Why conservatives should back the Church of England's transgender guidance

It was hard to miss the furore provoked by the Church of England's latest intervention on sexuality and gender yesterday. And judged solely by the reaction from some familiar voices, it seemed the national church might have just abandoned 2000 years of doctrine overnight.

Andrea Minichiello Williams from Christian Concern said that the new advice was 'counter to the church's teaching' and 'unloving'. Times columnist Melanie Phillips said that the church's eagerness to embrace 'gender fluidity' showed how it now promoted 'the notion that secularism and Christianity can flow in and out of each other'.

But in truth, conservative-minded Christians, who like me hold to traditional teaching on gender and sexuality, have nothing to fear from the Co E's guidance on anti-LGBT bullying in schools. In fact, we should strongly welcome the wise counsel it contains.

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Contrary to the alarmist noises from some conservatives, the CofE has not suddenly signed up to the core of transgender thinking.

The report actually seeks to stop pupils at CofE schools from having 'their self-worth diminished or their ability to achieve impeded by being bullied' because they are perceived, rightly or wrongly, as being LGBT.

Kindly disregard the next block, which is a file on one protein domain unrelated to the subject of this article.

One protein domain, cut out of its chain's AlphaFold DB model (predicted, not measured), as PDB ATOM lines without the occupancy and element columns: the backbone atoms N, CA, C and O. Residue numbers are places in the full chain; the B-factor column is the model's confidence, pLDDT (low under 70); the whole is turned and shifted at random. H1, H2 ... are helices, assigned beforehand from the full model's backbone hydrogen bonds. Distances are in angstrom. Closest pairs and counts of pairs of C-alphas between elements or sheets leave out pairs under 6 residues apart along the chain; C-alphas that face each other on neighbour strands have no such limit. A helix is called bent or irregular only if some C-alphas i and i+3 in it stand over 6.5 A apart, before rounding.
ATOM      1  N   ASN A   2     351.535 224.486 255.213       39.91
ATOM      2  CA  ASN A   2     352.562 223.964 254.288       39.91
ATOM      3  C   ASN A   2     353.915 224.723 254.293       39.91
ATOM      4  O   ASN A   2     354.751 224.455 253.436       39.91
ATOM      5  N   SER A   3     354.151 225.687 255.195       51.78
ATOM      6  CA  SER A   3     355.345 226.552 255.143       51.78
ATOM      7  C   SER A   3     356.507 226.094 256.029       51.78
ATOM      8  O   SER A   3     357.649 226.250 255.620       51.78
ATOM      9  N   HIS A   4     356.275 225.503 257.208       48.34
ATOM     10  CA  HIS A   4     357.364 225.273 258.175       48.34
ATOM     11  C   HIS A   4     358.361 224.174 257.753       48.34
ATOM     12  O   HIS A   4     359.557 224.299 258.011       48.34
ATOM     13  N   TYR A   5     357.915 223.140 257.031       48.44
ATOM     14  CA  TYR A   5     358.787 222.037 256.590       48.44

It's hard to imagine why anyone, regardless of their views on gender and sexuality, would be in favour of the bullying of children for any reason, so I'll assume we're all on board at this point still.

The report goes on to reaffirm that the CofE has not changed its teaching on marriage following the legalisation of gay marriage. So far, so good.

It then talks about how schools should create an inclusive, supportive environment for LGBT pupils, including sensitively discussing LGBT issues in the curriculum in age-appropriate ways. At this, it's easy to imagine why some conservative Christians' hackles begin to rise.

But let's unpack what's actually being said here. It is a statement of fact that in every single CofE school there will be some pupils who will come out as gay, bisexual, or trans, or at the very least will be questioning their sexuality and gender identity.

It's also unavoidable that when pupils leave a church school they will enter a society in which they will very frequently come across people who are gay, who are in same-sex relationships, and who live as though they were a different gender to the one they were born into.

The question is, what should a Church school (funded by the state, remember) do about this world we live in? The CofE's answer is simply to ensure LGBT pupils know they are loved and valued by God just as much as any other child, and to educate all children in their care about the realities of people's sexual and gender practice in our post-Christian society.

All the report recommends is that 'same-sex relationships, same-sex parenting and transgender issues may be mentioned as a fact in some people's lives'.